And it doesn’t help that every single plot twist or development is telegraphed from miles away. Sorry, but that’s the same reason why dangerous roads end up being boring – how are you supposed to get only a little bit of adrenaline pumping with all those road signs warning in advance?
At points you almost start hopping in your seat as you wait for characters to come to the same conclusion as the audience did 30 to 90 minutes ago. This is probably what comes closer to what being a deity feels like: All-knowing and all-powerful, but doesn’t seem able to intervene when it should be necessary.
And don’t get me started on the romance- oh wait, I already did:
You start with one man and two male dwarves, who are at some point saved by his former love, and she states over and over she doesn’t love him, after which they all get captured by two female dwarves who don’t like anything with a pair either. I swear I could almost hear some executive looking down at the audience and whispering: „Don’t worry, we just start with the spelling book, let’s see how long it takes until they figured out basic math.“
And then, there be monkeys; tainted, naked monkeys with horns on their heads who like to cover themselves in wealthy objects and might start a flame war if you hit on them inappropriately. Do I smell a little bit of a self-referential cameo, in there, anyone, tee-hee?
I will give the movie this, though: While I was busy thinking that I had already uncovered the next plot twist halfway through, it instead revealed that it had a different twist up its sleeve; equally lazy and predictable, but nevertheless it caught me off-guard. Okay, good job movie, you fooled me once, you can be proud of youself for that. Congratulations, you’ve earned yourself a golden sticker in your empty report card.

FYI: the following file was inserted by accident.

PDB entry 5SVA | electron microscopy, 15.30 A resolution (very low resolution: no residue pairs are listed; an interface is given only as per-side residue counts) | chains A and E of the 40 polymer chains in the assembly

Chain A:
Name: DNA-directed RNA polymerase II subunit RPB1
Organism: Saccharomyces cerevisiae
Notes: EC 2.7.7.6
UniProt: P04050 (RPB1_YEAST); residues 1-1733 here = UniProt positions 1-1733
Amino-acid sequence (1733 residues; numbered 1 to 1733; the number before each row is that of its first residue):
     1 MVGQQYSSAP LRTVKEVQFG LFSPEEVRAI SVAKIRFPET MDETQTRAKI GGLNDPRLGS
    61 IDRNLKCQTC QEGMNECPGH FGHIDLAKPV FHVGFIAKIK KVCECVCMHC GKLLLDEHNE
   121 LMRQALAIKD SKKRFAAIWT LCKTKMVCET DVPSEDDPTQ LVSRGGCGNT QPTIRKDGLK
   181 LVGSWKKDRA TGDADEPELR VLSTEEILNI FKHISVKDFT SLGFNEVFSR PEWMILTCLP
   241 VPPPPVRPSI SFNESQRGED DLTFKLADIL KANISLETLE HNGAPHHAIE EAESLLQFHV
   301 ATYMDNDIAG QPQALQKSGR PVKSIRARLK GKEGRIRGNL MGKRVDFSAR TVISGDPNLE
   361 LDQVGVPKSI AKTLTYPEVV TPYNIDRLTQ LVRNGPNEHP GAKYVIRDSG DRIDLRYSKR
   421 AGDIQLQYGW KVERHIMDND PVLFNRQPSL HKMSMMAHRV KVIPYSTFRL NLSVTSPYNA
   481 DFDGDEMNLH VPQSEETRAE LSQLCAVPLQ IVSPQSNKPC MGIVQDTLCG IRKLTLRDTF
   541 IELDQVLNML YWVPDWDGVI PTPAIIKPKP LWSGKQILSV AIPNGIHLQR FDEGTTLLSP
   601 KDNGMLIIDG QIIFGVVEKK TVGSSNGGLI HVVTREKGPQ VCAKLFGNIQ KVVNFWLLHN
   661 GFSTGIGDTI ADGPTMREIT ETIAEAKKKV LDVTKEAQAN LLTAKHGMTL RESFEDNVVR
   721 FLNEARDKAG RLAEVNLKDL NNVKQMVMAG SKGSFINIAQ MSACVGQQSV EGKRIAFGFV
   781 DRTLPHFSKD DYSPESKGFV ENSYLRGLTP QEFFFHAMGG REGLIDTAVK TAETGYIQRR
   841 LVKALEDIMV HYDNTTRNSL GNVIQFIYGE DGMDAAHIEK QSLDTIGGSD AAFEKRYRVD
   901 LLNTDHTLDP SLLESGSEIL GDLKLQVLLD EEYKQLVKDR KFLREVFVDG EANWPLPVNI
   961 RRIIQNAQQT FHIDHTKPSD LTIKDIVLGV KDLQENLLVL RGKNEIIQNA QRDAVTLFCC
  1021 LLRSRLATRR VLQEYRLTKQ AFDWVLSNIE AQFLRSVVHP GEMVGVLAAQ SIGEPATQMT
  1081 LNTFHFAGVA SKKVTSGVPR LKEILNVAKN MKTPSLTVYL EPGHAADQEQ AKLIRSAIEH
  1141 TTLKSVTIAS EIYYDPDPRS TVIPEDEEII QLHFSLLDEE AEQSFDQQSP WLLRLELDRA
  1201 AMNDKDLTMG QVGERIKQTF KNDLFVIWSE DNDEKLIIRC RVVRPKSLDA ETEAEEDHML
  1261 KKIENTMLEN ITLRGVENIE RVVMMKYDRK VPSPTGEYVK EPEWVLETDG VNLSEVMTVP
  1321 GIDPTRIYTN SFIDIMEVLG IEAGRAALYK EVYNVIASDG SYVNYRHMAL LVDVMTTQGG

Everything ends happily every after, leaving me pondering if fairytales were actually a little more exploitive in their tropes, right before the court swings over in favor for films with a nibble of sequel-baiting for dessert.

And so at the end, I stayed to watch the credits as the names flew by and I saluted to my fellow brothers in arms, or professions, but stood up, took a glance at the empty seats behind me and left before the credits ended on the distributors, grateful that the cinemas hadn’t already locked all their doors & I was lucky to be only charged half the price this weekend.
Yet, it’s funny when the first real & humorous surprise of a night at the movies is the drunken pedestrian on the other side of the street, exclaiming to be the infamous „Road-Crosser“ like a Batman villian, while you’re leaving the building to go home